Hunters steered clear of Zimbabwe after Cecil the lion's death ignited worldwide anger towards the American dentist who shot him in 2015. This resulted in the overpopulation of lions in the country's biggest wildlife area.

More than 500 lions are now living in Bubye Valley Conservancy, the biggest number by far. The overpopulation is dubbed "the Cecil effect."

Unfortunately, the sudden surplus makes the lion population unsustainable. This could lead to the culling of about 200 lions if other institutions or sanctuaries will not help take care of the lions outside of Bubye.

"I wish we could give about 200 of our lions away to ease the overpopulation," said Bubye Valley Conservancy's general manager Blondie Leathem.

The conservancy is appealing to groups and looking for suitable places for their transfer where they will not affect human activities. The search for a new home should also consider the existing prides that can potentially beat up the Bubye lions.

Rancher Charles Davy founded the conservation 22 years ago. Today, Bubye lions are reducing the antelope populations as well as cheetahs, giraffes, wild dogs and leopards. They are also reproducing at an increasing pace.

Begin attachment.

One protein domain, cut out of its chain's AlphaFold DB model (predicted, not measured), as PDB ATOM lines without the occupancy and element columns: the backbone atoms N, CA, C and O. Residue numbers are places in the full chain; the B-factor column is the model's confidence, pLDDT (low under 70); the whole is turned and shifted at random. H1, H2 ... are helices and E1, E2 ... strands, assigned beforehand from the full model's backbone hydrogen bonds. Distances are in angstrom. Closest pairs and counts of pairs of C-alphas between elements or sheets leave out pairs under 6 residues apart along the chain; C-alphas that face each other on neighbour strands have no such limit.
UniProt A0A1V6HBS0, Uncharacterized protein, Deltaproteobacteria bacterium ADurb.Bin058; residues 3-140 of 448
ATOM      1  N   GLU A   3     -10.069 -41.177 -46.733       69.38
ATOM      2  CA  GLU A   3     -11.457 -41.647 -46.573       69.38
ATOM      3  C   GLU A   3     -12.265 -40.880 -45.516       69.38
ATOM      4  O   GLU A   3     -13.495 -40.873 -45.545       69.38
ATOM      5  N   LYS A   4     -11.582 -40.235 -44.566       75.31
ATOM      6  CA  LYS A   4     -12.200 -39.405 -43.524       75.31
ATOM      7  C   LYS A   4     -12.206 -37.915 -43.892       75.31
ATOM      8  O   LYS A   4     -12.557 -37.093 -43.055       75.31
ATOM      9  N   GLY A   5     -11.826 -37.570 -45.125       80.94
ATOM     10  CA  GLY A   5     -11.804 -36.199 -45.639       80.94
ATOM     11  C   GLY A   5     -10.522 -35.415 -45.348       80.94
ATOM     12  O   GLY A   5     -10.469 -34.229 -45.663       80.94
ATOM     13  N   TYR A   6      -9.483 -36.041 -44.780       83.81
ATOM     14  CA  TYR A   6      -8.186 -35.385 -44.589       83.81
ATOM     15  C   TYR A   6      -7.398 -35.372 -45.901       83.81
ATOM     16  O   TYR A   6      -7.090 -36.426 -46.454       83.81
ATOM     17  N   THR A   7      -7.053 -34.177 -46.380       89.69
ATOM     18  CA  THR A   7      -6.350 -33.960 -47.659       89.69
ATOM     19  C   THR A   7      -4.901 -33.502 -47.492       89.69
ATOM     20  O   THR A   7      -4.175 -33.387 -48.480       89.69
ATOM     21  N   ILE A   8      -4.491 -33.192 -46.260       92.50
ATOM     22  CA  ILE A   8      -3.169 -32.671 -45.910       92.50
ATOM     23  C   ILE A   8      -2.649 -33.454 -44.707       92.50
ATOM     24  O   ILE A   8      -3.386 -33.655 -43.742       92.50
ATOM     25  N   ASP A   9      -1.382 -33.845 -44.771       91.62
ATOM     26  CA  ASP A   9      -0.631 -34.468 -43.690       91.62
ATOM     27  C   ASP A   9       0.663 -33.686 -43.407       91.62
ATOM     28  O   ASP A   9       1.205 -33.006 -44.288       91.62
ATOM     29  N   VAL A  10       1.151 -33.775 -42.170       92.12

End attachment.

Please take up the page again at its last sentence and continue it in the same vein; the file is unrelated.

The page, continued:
UK-based charity Lion Aid director Peter Kay said that officials should have introduced contraception at the Bubye conservancy years ago. Kay expressed that it is too late for contraception now and that there is no area in Africa that could take in so many lions.

Wildlife scientist Paul Bartels from the Tshwane University of Technology in South Africa said that contraceptive implants for the female lions are impractical for some clans in the Bubye conservancy. These implants are used in other smaller reserves.

"There are a lot of lions on that [Bubye] conservancy. It would cost hundreds of thousands of dollars for contraception to make any real difference," Bartels added.

Cecil lived in the Hwange national park in Zimbabwe. One day, the lion wandered out of the national park but some claimed he had been lured out by the American dentist Walter Palmer who eventually shot him.

A research from the Universities of Southern Denmark and Oxford came up with a demographic model for the estimated risks the lions in Hwange face. They estimated that 69 out of 100 male lions died of "age-independent causes."

Finding suggested that many male lions die from hunting-related activities or from protection of farmers who guard their herds. The study was published in the Journal of Applied Ecology on Feb. 22.

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